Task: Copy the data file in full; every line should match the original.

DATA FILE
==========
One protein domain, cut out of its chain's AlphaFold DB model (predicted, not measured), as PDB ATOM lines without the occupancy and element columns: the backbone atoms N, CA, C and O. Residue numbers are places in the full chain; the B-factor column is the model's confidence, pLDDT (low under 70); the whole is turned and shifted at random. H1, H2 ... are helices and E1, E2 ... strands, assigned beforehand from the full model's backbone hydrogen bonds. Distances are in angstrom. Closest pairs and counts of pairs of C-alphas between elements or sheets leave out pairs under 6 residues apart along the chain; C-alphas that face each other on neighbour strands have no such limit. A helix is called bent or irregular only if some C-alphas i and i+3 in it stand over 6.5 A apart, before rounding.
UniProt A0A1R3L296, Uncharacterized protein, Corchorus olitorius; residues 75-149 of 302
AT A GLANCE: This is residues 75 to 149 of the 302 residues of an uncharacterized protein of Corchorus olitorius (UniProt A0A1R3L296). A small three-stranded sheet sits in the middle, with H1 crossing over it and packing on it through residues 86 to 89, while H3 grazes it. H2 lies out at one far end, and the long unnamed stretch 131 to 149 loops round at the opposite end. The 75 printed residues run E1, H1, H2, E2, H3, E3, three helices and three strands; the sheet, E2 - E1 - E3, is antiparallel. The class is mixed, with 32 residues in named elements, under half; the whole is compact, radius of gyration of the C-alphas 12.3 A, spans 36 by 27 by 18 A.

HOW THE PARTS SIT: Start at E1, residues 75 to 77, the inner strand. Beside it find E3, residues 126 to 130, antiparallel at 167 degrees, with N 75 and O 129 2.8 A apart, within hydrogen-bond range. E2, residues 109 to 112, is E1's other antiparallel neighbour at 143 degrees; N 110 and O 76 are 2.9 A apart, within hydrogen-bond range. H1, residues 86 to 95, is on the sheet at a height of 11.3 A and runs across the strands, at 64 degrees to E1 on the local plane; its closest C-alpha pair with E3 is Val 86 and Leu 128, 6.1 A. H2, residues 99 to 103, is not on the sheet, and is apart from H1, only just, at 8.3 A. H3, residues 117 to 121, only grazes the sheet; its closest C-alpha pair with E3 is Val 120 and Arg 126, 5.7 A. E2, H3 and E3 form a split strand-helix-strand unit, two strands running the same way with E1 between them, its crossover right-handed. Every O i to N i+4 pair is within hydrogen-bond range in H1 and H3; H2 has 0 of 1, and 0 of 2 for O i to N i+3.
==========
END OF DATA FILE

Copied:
One protein domain, cut out of its chain's AlphaFold DB model (predicted, not measured), as PDB ATOM lines without the occupancy and element columns: the backbone atoms N, CA, C and O. Residue numbers are places in the full chain; the B-factor column is the model's confidence, pLDDT (low under 70); the whole is turned and shifted at random. H1, H2 ... are helices and E1, E2 ... strands, assigned beforehand from the full model's backbone hydrogen bonds. Distances are in angstrom. Closest pairs and counts of pairs of C-alphas between elements or sheets leave out pairs under 6 residues apart along the chain; C-alphas that face each other on neighbour strands have no such limit. A helix is called bent or irregular only if some C-alphas i and i+3 in it stand over 6.5 A apart, before rounding.
UniProt A0A1R3L296, Uncharacterized protein, Corchorus olitorius; residues 75-149 of 302
AT A GLANCE: This is residues 75 to 149 of the 302 residues of an uncharacterized protein of Corchorus olitorius (UniProt A0A1R3L296). A small three-stranded sheet sits in the middle, with H1 crossing over it and packing on it through residues 86 to 89, while H3 grazes it. H2 lies out at one far end, and the long unnamed stretch 131 to 149 loops round at the opposite end. The 75 printed residues run E1, H1, H2, E2, H3, E3, three helices and three strands; the sheet, E2 - E1 - E3, is antiparallel. The class is mixed, with 32 residues in named elements, under half; the whole is compact, radius of gyration of the C-alphas 12.3 A, spans 36 by 27 by 18 A.

HOW THE PARTS SIT: Start at E1, residues 75 to 77, the inner strand. Beside it find E3, residues 126 to 130, antiparallel at 167 degrees, with N 75 and O 129 2.8 A apart, within hydrogen-bond range. E2, residues 109 to 112, is E1's other antiparallel neighbour at 143 degrees; N 110 and O 76 are 2.9 A apart, within hydrogen-bond range. H1, residues 86 to 95, is on the sheet at a height of 11.3 A and runs across the strands, at 64 degrees to E1 on the local plane; its closest C-alpha pair with E3 is Val 86 and Leu 128, 6.1 A. H2, residues 99 to 103, is not on the sheet, and is apart from H1, only just, at 8.3 A. H3, residues 117 to 121, only grazes the sheet; its closest C-alpha pair with E3 is Val 120 and Arg 126, 5.7 A. E2, H3 and E3 form a split strand-helix-strand unit, two strands running the same way with E1 between them, its crossover right-handed. Every O i to N i+4 pair is within hydrogen-bond range in H1 and H3; H2 has 0 of 1, and 0 of 2 for O i to N i+3.